One way to ensure good pan-tilt repeatability is to include a feedback system. This can be accomplished with potentiometers, resolvers, or encoders.

Potentiometers are devices that measure angles based on variable resistance. This resistance can change with time and temperature, so potentiometers are not as accurate as other feedback methods. Their repeatability typically about 0.25°.

Resolvers consist of a rotating element inside a fixed element, generating two sine waves. By measuring the phase difference of these two sine waves, rotational position can be determined. The analog signals must be digitized and processed to be used in a computer controlled pan tilt, which can limit the accuracy—usually to 0.1°.

Encoders work by providing discrete pulses or position counts. Optical encoders detect light as it is transmitted through the encoder disk, and the pattern of lines on the encoder disk indicates the rotational position. Accuracies of 0.05° or better are possible with this method.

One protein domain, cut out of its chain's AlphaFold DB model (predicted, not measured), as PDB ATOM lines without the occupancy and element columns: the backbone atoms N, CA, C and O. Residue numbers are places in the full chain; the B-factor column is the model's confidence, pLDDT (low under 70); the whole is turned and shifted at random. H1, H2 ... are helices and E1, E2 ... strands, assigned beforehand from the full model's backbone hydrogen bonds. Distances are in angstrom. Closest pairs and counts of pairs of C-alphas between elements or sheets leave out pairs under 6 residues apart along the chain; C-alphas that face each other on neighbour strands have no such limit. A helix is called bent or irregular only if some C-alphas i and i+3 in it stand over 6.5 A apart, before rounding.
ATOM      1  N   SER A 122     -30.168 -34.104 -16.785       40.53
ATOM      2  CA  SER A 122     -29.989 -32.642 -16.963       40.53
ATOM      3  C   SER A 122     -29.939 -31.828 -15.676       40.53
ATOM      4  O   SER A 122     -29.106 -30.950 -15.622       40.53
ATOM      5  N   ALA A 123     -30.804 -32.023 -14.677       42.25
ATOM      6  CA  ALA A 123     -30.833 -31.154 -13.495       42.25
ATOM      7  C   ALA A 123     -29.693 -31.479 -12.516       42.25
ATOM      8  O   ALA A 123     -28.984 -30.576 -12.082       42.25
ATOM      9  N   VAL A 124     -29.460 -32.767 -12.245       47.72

Encoders on the back of the motors can catch motor cogging or slip events, but they don't detect issues with compliance or backlash in the gears. Encoders on the output shaft allow the system to correct for pointing errors because of compliance, including backlash. For FLIR pan-tilt systems such as the PTU 5, encoders on the output enable pointing resolution and repeatability values of 0.01° and ±0.05°, respectively (see Fig. 3).

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FIGURE 3. PTU 5 pan-tilt positioners have encoders on the output to achieve repeatability values of 0.05°. (Courtesy of FLIR Motion Control Systems)

There are other ways to overcome positioning errors in pan-tilt systems. The gears can be pre-loaded to one side, either by adding an external spring or mounting the sensor off-balance on purpose. This allows any spaces in the gear mesh or any other compliance in the system to be removed. The system can also be programmed to move primarily in one direction, allowing it to approach each target from the same direction every time, minimizing the effect of any compliance or wear in the system. And finally, the system can be programmed for small delays after completing a move to allow for payload oscillations to subside.

Besides repeatability, methods to improve pan-tilt accuracy would involve the use of an external sensor, such as GPS, to correlate pan-tilt angles with actual targets. A calibration would be required during setup to teach the system its position and heading, and to perform the coordinate transformation between pan-tilt angles and GPS locations.

Lisa Gerbracht is OEM sales manager and Kai Moncino is a mechanical engineer, both at FLIR Systems, Goleta, CA; e-mail:;